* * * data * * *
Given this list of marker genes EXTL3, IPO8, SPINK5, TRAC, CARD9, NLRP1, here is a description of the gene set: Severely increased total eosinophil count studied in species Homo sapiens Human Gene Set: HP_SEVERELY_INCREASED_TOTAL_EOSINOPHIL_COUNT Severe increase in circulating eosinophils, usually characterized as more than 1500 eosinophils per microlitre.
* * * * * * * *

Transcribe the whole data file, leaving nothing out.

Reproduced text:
Given this list of marker genes EXTL3, IPO8, SPINK5, TRAC, CARD9, NLRP1, here is a description of the gene set: Severely increased total eosinophil count studied in species Homo sapiens Human Gene Set: HP_SEVERELY_INCREASED_TOTAL_EOSINOPHIL_COUNT Severe increase in circulating eosinophils, usually characterized as more than 1500 eosinophils per microlitre.